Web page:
Has YOUR life been saved by a #beerhelmet?

Have you ever been injured whilst out and NOT wearing one?

Here at #beerhelmet action we would love to know.


Here’s what people are saying around the web:

safety first – ALWAYS wear a helmet if you’re going to drink and walk.

Good plan! If you drink more than three drinks you must wear a helmet.

I now never take my helmet off when I get to the pub, some of my worst injuries have occured inside those places!

“I was just nipping round the corner after a 2, I always wear my helmet when I’m on a session” #devastated

being a drinker myself, I’ve experienced first hand how #beerhelmets save lives.

but they’ve (The Netherlands) the drinking infrastructure, segregated drunk lanes, soft pavements. Drinking here is DANGEROUS

we’ve got to stop this recklessness from being socially acceptable. Its not the 70s any more.

‘Friends don’t let friends drink bare headed’

I don’t always wear a beer helmet, but if my kids are going to drink, I make sure they always do

beer helmets prevent 90% of *all* accidents

in Netherlands ppl don’t wear them, but they don’t have the same drink culture or hills that we do

after surfing downstairs to the toilets on a beer tray I’m so glad I had my #beerhelmet on!


Why Beer Helmet Action?

You have seen Accident and Emergencies around the country.  They are full of drunk people.

This is why I propose legislation to call for compulsory BEER HELMETS!

Lets look a the evidence.

Alcohol-related health harm is not just limited to chronic disease or physical illness. The presence of alcohol in the body has also been shown to increase the severity of injuries from accidents (1)

“Estimates of the proportion of alcohol related emergency attendance vary. A national survey of most of the UK’s Emergency Departments by Drummond found that 70% of night time attendances and 40% of daytime attendances were caused by alcohol. A study from Cambridge found the lowest proportion of alcohol related attendances was 24% at night and 4% during the day.[75] The College of Emergency Medicine informed us:

Significant numbers of adults and children attend Emergency Departments in the UK as a direct result of alcohol consumption. Short-term harms include serious accidents (some resulting in death and permanent disability, particularly road traffic collisions), assaults, domestic violence, collapse and psychiatric problems.” (2)

Alcohol and Accidents 

Institute of Alcohol Studies 

“Alcohol is the single biggest cause of accidents at home. Of the 4,000 fatal accidents that happen in homes in the UK every year, 400 are alcohol-related” (3)

“An indirect estimate of the impact of alcohol on the general workload of A&E departments in the UK was first highlighted in 1980 by a report that a third of all patients attending an A&E department had a blood alcohol concentration (BAC) over 80mg/100ml.52 Yates and

colleagues subsequently reported similar results in a more detailed study. For a two-week period they determined BAC, collected clinical records and interviewed all patients aged 16 and over attending two A&E Departments: 13% of all patients had a positive BAC; 60% of all assaulted patients, many with head injuries, were intoxicated; 19% of those attending within 2 hours of an accident at home also had a positive BAC. The authors concluded that alcohol abuse is commonly associated with injures sustained at home and assaults occurring in public places that lead to A&E attendances.”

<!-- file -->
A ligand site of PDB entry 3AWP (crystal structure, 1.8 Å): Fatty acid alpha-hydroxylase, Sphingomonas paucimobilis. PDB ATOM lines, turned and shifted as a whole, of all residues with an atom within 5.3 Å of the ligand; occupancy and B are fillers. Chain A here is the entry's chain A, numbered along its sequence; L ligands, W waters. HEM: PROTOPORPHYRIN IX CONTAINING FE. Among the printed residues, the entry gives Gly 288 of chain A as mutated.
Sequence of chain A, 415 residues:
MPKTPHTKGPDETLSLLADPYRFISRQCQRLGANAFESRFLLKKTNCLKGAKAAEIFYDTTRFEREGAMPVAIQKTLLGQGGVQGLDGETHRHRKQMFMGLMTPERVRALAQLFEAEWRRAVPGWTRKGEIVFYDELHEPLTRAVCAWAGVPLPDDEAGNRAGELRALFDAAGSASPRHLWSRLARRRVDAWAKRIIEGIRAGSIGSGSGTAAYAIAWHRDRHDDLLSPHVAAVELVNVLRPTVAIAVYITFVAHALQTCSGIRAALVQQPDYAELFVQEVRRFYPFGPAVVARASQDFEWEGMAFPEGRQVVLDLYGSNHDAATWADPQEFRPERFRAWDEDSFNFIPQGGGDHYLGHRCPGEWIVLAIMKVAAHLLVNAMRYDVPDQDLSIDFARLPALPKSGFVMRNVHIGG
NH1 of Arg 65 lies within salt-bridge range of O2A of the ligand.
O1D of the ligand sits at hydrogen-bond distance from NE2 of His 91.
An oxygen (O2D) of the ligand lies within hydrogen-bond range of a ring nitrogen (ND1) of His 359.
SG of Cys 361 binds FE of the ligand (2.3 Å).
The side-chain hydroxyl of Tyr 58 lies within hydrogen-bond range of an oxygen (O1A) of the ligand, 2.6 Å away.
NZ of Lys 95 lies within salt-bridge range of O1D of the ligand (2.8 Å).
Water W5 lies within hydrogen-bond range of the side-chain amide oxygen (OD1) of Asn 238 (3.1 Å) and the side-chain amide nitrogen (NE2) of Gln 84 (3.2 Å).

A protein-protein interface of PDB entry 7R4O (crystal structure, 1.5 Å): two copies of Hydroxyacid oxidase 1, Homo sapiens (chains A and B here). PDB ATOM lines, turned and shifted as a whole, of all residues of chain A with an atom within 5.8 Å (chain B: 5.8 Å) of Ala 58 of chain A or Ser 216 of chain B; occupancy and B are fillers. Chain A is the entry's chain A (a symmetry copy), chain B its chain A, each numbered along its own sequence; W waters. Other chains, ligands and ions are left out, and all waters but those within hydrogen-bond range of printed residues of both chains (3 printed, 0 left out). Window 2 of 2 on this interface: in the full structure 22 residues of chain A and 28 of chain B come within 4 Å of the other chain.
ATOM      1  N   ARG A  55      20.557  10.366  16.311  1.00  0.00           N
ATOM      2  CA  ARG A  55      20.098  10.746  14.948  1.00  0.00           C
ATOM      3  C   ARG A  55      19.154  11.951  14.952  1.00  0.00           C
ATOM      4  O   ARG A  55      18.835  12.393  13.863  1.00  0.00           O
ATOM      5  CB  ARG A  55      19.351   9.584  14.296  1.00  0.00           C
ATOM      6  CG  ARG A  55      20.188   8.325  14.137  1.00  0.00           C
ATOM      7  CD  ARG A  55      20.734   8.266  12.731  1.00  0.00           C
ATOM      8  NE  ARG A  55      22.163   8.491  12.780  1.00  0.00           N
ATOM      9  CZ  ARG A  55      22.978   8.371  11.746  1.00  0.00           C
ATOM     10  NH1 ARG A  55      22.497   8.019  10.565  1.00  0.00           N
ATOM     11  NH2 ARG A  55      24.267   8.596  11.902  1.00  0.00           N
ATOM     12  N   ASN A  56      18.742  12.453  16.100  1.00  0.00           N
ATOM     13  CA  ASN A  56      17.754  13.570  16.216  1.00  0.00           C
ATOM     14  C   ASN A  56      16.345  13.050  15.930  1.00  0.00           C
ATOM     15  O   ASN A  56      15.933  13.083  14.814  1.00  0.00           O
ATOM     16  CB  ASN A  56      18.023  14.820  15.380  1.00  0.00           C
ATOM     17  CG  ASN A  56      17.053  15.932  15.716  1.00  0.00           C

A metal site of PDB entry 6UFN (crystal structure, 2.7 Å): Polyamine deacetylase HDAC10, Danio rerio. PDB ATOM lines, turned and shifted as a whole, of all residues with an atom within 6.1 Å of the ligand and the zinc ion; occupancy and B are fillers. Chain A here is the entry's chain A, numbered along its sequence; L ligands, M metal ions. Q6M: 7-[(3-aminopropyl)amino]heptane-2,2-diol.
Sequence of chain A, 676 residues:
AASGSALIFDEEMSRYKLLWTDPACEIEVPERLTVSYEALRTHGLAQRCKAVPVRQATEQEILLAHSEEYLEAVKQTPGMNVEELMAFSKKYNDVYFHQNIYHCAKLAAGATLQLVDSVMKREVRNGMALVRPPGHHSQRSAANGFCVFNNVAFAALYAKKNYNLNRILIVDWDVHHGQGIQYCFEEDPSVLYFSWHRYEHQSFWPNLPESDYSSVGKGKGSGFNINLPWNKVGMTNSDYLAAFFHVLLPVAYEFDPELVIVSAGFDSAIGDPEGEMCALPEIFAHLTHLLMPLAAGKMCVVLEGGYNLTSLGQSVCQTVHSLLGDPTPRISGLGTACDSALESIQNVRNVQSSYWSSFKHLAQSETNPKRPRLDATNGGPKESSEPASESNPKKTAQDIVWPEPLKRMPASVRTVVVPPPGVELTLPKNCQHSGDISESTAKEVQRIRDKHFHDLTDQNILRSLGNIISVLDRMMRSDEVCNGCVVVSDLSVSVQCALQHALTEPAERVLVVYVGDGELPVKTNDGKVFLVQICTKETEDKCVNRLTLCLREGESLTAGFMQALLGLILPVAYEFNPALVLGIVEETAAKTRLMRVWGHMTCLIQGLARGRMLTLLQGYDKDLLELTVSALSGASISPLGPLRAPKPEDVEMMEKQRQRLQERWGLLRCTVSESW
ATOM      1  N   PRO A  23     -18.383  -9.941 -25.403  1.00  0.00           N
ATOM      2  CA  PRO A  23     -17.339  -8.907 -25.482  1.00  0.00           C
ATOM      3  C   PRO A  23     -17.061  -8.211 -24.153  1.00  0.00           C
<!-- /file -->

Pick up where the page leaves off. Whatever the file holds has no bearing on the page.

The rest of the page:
“Several other UK studies have examined specific categories of A&E attendances/admissions. A study from Edinburgh examined injuries suffered by 102 pedestrians consecutively admitted to an A&E department.55 These injuries comprised 0.8% of the department workload and 28% of RTA injuries. Patients under the influence of alcohol had more severe and widespread injuries, were more likely to have facial injuries and were more likely to be detained as inpatients.”

“Two studies have specifically examined the contribution of alcohol to head injuries presenting to A&E departments. The first reported that 43% of 204 patients with head injuries presenting to an A&E department over a 10-week period had alcohol in their urine.56 A second, much larger study reported the workload pattern related to head injuries on an acute surgical unit in a central London teaching hospital.57Over a six-month period, 899 patients with head injuries were treated in the A&E department, of whom 156 were admitted. Of these, 51% of the adult admissions were intoxicated by alcohol, and alcohol was associated with a significantly increased length of stay. An audit of 6,114 patients with facial injuries presenting to 163 A&E departments in the UK during a week in 1997 reported that at least 22% were associated with alcohol consumption within four hours of the injury.58 Finally, a study from Edinburgh examining 369 consecutive A&E admissions to a male ‘acute’ orthopaedic ward reported that alcohol had contributed to the accident in 19% of cases according to clinical assessment.”

“alcohol misuse is probably responsible for at least 10% of unselected attendances and almost certainly a higher percentage of  attendances with head/facial injuries and trauma requiring admission to orthopaedic wards” (4)


So there we have some pretty conclusive proof that there is a need NOW for Beer Helmets.


(1) Fuller, M. G (1995), ‘Alcohol use and injury severity in trauma patients’, Journal of Addictive Diseases

(2) http://www.publications.parliament.uk/pa/cm200910/cmselect/cmhealth/151/15107.htm#a12

(3) https://www.drinkaware.co.uk/check-the-facts/effects-on-your-safety/alcohol-related-accidents

(4) http://www.rcplondon.ac.uk/sites/default/files/documents/alcohol_nhsweb.pdf